Sunday, February 5, 2012

An Open Letter to Daniel Radcliffe

Dear Mr. Radcliffe,

I write to you as a fan of the Harry Potter series. You may remember this series as the books those movies you starred in were based on. I truly enjoyed your performance as Harry Potter, and appreciate that you now wish to branch out. I've heard great things about your performance in "How to Succeed in Business Without Really Trying" and sincerely regret not having been able to see you in the role. Furthermore, I found it encouraging that you branched out and appeared on SNL.

This brings me to your most recent role, as Arthur Kipps in "The Woman in Black". I realize that on the surface, this movie must have seemed wildly different from your previous movies. Those were adventure, this is horror. Those movies were intended for families, this one was decidedly not. However, having seen your new movie last night, I regret to say it seems that you have not branched out very much at all.

I don't think this is your fault, as I mentioned the movies and roles seemed very different. However, I would like to take this moment to examine the similarities. Harry spends his nights gallivanting around a castle, and Arthur spends the night in an abandoned mansion. When Harry is told, not to do something, he immediately decides that this is the best course off action, examples include being told not to go after Sirius Black and being told not to pay attention to his insights into Voldemort's mind. Similarly, everyone in the town Arthur visits tells him to leave. Instead he becomes more determined to stay. Both Harry and Arthur view locked doors as challenges, particularly when there are strange noises on the other side, and both will go towards strange noises, rather than avoiding them, as when Harry heard the Basilisk in the pipes, and when Arthur heard the strange rocking sound. Both act foolishly, but with noble intentions, ultimately for nothing. Harry goes to the Ministry to try and save Sirius, and Arthur runs into a burning building to rescue a child.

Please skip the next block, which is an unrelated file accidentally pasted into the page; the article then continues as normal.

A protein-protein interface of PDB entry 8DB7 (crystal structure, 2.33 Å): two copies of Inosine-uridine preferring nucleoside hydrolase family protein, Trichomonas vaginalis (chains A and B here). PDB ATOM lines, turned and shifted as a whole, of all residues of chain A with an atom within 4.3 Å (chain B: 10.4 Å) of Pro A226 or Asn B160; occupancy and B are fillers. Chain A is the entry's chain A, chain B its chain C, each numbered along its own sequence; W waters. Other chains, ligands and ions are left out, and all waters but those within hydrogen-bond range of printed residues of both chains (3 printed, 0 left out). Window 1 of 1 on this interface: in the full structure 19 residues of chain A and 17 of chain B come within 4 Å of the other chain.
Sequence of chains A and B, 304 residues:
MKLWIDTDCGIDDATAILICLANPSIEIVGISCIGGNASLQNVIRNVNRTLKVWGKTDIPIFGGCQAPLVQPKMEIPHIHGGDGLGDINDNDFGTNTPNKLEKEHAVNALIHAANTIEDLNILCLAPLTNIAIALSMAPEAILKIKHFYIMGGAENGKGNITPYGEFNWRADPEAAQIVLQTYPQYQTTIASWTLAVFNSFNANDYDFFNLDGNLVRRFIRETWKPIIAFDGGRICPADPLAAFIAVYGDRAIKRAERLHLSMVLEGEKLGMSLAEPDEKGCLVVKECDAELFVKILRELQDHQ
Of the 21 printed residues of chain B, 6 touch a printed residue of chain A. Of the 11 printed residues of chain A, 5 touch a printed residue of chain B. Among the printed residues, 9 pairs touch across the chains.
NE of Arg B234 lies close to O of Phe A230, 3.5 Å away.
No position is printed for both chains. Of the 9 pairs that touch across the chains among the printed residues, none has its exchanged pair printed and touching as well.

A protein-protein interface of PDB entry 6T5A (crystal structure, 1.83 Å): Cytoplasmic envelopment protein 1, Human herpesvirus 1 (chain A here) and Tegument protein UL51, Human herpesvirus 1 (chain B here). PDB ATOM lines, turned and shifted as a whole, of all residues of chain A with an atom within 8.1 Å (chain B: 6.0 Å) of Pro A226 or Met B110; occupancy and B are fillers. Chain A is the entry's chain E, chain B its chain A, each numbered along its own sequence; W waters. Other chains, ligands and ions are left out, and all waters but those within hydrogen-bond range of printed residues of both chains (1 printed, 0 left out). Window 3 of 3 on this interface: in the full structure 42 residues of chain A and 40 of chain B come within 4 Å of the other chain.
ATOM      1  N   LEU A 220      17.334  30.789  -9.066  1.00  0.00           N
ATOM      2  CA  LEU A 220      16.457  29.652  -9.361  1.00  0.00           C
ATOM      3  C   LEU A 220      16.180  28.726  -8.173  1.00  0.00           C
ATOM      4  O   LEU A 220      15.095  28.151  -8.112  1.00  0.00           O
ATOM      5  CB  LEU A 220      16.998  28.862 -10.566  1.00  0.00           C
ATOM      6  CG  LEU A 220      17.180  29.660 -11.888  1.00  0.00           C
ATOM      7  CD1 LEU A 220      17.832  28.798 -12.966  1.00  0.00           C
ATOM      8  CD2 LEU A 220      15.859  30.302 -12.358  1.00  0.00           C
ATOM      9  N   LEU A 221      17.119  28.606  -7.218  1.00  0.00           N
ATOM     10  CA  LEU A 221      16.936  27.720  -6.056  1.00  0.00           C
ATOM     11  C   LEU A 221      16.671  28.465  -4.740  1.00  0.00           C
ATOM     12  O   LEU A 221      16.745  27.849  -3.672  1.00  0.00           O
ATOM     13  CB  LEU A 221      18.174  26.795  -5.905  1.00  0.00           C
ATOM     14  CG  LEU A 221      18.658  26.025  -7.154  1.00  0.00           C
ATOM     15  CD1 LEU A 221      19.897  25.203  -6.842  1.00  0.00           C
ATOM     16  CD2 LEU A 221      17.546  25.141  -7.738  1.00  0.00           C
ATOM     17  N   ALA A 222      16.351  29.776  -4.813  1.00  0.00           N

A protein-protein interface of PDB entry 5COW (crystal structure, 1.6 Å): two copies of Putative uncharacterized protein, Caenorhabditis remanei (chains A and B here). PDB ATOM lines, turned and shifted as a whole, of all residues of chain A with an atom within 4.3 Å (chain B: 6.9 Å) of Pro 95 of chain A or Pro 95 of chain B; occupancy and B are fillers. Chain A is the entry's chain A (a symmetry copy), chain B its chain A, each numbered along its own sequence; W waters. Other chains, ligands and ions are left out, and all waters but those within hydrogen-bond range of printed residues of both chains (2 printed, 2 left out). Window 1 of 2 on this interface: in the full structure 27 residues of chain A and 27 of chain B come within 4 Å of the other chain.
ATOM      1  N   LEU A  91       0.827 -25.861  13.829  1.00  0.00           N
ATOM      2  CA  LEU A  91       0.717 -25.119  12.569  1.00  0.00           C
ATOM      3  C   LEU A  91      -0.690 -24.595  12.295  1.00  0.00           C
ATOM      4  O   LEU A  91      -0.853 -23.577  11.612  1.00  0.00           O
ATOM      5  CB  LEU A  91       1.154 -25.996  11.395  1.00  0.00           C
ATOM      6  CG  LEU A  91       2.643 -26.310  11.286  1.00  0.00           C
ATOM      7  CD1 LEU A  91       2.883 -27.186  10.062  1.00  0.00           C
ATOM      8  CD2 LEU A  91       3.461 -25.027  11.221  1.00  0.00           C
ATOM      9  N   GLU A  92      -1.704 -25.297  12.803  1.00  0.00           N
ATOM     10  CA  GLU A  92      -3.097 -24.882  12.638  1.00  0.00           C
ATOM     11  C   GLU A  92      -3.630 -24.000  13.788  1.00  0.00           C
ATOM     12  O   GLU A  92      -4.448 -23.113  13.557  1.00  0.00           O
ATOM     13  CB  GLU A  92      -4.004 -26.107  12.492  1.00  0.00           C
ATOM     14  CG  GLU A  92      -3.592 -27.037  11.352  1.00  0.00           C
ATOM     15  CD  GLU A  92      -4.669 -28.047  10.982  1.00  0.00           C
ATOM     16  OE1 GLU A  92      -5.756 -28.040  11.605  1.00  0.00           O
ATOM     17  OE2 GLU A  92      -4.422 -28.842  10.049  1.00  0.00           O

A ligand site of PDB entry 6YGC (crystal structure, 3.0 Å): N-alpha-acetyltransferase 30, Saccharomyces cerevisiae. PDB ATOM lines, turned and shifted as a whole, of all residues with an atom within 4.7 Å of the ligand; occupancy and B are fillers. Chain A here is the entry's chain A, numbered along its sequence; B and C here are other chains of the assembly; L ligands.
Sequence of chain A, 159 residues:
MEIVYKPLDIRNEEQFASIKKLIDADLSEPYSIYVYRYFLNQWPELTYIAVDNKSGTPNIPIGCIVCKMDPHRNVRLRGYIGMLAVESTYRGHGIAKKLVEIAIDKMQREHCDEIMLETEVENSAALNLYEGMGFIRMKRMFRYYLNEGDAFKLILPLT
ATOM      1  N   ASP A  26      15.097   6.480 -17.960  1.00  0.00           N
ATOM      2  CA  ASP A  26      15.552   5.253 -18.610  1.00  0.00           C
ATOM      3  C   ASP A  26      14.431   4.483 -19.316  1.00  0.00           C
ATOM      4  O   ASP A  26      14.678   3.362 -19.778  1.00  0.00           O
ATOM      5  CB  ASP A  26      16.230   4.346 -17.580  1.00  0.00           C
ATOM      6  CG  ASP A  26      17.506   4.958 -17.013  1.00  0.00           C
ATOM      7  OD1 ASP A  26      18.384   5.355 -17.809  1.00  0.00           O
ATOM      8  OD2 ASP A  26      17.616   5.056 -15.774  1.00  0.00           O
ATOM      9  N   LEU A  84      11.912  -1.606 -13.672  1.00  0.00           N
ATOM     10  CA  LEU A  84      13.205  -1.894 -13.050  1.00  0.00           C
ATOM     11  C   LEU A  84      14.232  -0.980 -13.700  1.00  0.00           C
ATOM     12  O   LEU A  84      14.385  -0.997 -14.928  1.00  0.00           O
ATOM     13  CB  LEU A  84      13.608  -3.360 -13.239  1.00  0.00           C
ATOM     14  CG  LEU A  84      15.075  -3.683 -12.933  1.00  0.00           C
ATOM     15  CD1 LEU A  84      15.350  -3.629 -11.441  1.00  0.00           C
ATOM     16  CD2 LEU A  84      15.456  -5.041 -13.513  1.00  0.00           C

Both Arthur and Harry are haunted by dead relatives, wife and parents respectively, and both think of death as a train station where they can be reunited with loved ones.

Other similarities abound. The opening to "Half Blood Prince" and "The Woman in Black" are similar. The character of Trelawney exists in the guise of Mrs. Daily. Mr. Daily, the man who provides reluctant assistance also played a similar role in Harry Potter, as Aberforth Dumbledore. I'll be frank here, and say I'm a little disappointed you didn't get out when you realized that this is basically a movie about fighting a dementor.

At this point I would like to simply say, that I do think you did a fine performance. However, I urge you to break out and make your next film something different. Perhaps a nice lighthearted romantic comedy. Or anything other than a horror film really. Please, don't make another horror film. I'm easily startled, so the hour and a half I spent in the theater was unpleasant, though, to be clear, I am very glad that I went. I respect the it was an excellent movie, but I would like to point out this this is part of the problem. It was an excellent horror movie. It was scary. Even as I muttered "Expecto Partronum" the whole time.

Please continue to be an excellent actor, but please, try to branch out to playing different roles.

Kara Greenberg

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